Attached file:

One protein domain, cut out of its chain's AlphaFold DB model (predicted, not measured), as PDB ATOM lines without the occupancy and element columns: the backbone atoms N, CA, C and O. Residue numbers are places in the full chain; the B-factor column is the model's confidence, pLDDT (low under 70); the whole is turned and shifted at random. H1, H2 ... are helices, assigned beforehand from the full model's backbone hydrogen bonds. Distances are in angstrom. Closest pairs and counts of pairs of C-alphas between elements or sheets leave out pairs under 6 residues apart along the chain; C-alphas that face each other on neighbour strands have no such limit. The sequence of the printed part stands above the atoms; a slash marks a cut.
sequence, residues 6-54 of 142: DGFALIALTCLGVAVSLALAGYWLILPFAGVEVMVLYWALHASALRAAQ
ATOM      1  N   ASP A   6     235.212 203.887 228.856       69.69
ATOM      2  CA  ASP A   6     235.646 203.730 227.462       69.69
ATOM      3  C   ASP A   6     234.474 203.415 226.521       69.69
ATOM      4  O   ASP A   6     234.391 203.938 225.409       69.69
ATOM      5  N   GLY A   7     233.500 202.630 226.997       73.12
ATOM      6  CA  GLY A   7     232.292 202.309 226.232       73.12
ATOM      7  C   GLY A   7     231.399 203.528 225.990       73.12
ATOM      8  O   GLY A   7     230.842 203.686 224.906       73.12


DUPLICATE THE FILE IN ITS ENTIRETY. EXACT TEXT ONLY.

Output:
One protein domain, cut out of its chain's AlphaFold DB model (predicted, not measured), as PDB ATOM lines without the occupancy and element columns: the backbone atoms N, CA, C and O. Residue numbers are places in the full chain; the B-factor column is the model's confidence, pLDDT (low under 70); the whole is turned and shifted at random. H1, H2 ... are helices, assigned beforehand from the full model's backbone hydrogen bonds. Distances are in angstrom. Closest pairs and counts of pairs of C-alphas between elements or sheets leave out pairs under 6 residues apart along the chain; C-alphas that face each other on neighbour strands have no such limit. The sequence of the printed part stands above the atoms; a slash marks a cut.
sequence, residues 6-54 of 142: DGFALIALTCLGVAVSLALAGYWLILPFAGVEVMVLYWALHASALRAAQ
ATOM      1  N   ASP A   6     235.212 203.887 228.856       69.69
ATOM      2  CA  ASP A   6     235.646 203.730 227.462       69.69
ATOM      3  C   ASP A   6     234.474 203.415 226.521       69.69
ATOM      4  O   ASP A   6     234.391 203.938 225.409       69.69
ATOM      5  N   GLY A   7     233.500 202.630 226.997       73.12
ATOM      6  CA  GLY A   7     232.292 202.309 226.232       73.12
ATOM      7  C   GLY A   7     231.399 203.528 225.990       73.12
ATOM      8  O   GLY A   7     230.842 203.686 224.906       73.12